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Lord Buckethead vs Theresa May - meet the UK's weirdest political parties

Forget rail nationalisation - how about yogic flying? 

On 8 June, voters across the country will face a choice. Again. And for most of us it will be a fairly binary exercise: the least bad of the two most likely outcomes, whether or not either happens to particularly represent anything you might happen to believe in. But they aren’t the only choice. Nor are the third party candidates, or even fourth or fifth - keep going. All the way down.

Since the 1950s, candidates have stood for more than 700 different political parties in UK parliamentary elections. The Official Monster Raving Loony Party might be the most famous these deposit-losingly futile exercises, but even on the eccentricity front it’s got some competition - on name alone comedian/psychologist Pamela Stephenson’s “I Want to Drop a Blancmange Down Terry Wogan's Y-Fronts Party” has got to be up there.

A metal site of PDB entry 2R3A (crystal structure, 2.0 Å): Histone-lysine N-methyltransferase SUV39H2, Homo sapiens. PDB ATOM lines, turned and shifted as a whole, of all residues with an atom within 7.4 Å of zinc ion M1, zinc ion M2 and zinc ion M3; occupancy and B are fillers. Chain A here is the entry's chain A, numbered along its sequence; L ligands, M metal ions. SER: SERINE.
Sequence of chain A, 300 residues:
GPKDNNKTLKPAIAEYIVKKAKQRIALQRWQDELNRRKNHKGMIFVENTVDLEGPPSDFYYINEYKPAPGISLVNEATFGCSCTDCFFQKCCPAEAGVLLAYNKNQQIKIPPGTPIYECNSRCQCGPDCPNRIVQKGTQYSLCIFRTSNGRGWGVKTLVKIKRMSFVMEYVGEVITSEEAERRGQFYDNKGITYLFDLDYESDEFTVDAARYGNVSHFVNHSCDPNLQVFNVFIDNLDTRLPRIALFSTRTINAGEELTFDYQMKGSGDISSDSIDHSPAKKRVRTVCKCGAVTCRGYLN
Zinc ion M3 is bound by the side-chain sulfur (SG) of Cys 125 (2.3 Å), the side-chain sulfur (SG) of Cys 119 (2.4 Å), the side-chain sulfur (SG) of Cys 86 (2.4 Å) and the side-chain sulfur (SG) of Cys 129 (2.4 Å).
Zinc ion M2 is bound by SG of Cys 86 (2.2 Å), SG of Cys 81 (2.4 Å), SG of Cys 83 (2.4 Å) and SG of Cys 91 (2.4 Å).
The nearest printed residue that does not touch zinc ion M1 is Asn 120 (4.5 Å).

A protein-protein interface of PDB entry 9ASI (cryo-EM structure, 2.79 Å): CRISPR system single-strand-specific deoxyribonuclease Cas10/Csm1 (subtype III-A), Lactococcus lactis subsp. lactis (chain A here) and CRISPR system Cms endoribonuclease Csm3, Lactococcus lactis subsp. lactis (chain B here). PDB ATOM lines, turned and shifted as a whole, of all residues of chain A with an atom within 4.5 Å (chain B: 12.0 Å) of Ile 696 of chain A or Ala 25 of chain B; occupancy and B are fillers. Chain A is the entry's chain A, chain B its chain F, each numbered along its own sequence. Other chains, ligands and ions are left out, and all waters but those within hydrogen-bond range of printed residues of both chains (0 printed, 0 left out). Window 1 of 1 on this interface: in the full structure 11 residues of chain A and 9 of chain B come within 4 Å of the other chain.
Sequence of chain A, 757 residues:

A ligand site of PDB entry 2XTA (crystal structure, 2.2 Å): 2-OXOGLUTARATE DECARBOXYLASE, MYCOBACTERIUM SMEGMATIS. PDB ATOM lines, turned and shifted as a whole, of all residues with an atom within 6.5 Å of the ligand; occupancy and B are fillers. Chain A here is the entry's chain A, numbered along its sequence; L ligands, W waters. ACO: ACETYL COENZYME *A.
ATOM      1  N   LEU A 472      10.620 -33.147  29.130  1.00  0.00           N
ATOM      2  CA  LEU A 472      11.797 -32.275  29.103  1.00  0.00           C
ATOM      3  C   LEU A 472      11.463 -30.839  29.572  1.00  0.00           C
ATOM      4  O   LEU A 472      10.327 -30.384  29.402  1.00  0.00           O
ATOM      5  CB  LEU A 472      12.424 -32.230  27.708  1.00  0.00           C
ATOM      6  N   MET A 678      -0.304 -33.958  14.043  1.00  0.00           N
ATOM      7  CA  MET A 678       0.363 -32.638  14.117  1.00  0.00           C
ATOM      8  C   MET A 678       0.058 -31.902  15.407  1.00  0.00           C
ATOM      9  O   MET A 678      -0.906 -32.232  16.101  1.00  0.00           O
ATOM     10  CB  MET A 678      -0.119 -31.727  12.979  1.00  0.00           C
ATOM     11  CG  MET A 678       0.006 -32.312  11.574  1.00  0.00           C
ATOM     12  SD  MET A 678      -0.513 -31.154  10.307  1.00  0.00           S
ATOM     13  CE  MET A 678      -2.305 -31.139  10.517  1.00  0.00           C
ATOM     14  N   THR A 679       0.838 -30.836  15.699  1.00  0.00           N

Sometimes these endeavours are little more than cynical promotional exercises, as in the 1993 Christchurch by-election, when a pub landlord ran for the "Highlander IVth Wednesday night promotion party". Why bother? Well, besides the inherent attraction of a publicity stunt, standing for election gets you free postage for one piece of "campaign literature" to every registered voting household in the constituency. See also "The Alfred Chicken Party", who were promoting a video game, and "Buy The Daily Sport".